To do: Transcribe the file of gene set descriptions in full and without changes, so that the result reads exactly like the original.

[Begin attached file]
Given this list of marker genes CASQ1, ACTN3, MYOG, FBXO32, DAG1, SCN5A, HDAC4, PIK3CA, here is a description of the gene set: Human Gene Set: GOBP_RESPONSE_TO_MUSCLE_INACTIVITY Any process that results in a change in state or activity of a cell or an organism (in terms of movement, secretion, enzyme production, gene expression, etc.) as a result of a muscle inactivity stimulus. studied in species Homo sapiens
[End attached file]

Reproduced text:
Given this list of marker genes CASQ1, ACTN3, MYOG, FBXO32, DAG1, SCN5A, HDAC4, PIK3CA, here is a description of the gene set: Human Gene Set: GOBP_RESPONSE_TO_MUSCLE_INACTIVITY Any process that results in a change in state or activity of a cell or an organism (in terms of movement, secretion, enzyme production, gene expression, etc.) as a result of a muscle inactivity stimulus. studied in species Homo sapiens